• Before: Read a Slack message, type out a partial response, and then forget about it
      • After: Read a Slack message, make a note in my backlog to reply, and then move on with the original task I was working on
    • Figure out how to (1) lower the stakes of dropping things or (2) give yourself more margin for error. One way to do this is to have more frequent check-ins or deadlines on important tasks. You can do this through a calendar invite or an accountability partner.

    Here's the full masterclass on productivity and managing your time in tech.

  • 23
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    Tech Lead @ Robinhood, Meta, Course Hero
    a year ago

    Such a classic engineering question - I 100% feel this. I have a couple thoughts here.

    Minimize Context Switching

    I know that this sounds obvious, but you'll often be surprised at what you can get away with here. As a mid-level engineer, your schedule shouldn't be too packed with meetings (if so, try removing some), so I highly recommend setting up focus blocks. Tactically, it should look something like this:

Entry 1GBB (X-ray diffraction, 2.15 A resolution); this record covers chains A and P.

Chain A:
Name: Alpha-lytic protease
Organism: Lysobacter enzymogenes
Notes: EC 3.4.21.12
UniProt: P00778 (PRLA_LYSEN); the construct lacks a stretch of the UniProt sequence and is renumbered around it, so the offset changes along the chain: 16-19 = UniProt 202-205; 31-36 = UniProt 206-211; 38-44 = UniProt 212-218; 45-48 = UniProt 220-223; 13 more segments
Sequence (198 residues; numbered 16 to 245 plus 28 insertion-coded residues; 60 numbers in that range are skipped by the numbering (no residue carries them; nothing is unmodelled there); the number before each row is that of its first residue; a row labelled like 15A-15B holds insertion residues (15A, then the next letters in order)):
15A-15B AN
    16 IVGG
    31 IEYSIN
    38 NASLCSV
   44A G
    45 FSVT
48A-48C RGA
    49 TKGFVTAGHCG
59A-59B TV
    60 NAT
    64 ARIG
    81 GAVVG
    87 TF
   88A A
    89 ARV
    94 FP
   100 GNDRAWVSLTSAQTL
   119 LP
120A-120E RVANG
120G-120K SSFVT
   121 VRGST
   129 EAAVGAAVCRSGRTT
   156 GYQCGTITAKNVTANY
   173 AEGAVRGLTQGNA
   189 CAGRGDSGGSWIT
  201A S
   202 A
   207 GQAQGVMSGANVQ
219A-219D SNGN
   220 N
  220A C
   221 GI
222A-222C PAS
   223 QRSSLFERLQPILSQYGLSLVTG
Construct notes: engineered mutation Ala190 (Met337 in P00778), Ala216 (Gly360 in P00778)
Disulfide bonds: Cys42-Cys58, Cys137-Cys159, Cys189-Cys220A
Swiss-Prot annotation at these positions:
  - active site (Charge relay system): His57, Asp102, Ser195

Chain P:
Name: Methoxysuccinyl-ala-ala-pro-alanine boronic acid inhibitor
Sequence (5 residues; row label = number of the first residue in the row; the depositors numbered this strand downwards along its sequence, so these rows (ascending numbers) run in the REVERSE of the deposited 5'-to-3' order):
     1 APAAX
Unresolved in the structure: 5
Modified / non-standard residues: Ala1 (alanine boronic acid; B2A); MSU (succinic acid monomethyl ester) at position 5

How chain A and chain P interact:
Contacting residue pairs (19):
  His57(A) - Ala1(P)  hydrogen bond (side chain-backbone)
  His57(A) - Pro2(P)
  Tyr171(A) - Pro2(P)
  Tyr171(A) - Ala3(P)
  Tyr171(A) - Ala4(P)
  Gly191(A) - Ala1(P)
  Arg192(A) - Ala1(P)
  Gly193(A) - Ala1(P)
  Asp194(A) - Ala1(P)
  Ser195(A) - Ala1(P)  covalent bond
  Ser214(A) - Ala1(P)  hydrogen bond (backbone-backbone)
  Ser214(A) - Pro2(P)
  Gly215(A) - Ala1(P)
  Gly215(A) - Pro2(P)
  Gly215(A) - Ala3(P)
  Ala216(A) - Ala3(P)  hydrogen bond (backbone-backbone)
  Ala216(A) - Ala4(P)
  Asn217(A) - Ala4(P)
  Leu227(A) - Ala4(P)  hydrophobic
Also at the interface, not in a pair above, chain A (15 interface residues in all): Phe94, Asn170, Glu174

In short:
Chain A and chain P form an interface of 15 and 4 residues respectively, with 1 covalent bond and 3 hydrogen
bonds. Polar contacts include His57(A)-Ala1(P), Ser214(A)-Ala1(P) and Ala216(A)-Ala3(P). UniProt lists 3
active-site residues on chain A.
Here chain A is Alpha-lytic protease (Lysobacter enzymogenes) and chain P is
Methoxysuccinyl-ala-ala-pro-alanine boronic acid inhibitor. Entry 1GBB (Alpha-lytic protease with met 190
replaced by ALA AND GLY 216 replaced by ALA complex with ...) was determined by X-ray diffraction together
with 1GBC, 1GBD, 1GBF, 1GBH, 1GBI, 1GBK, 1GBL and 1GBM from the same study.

• 1 to 2 days where you just get to code
    • 1 to 2 days where you have all your meetings
    • Remaining days split into whatever other tasks you have with themes for each (e.g. "This day is my bug-fixing day")

    We talk more about focus blocks here: A Powerful Tool For Software Engineer Productivity - Focus Blocks

    Put A Due Date On Everything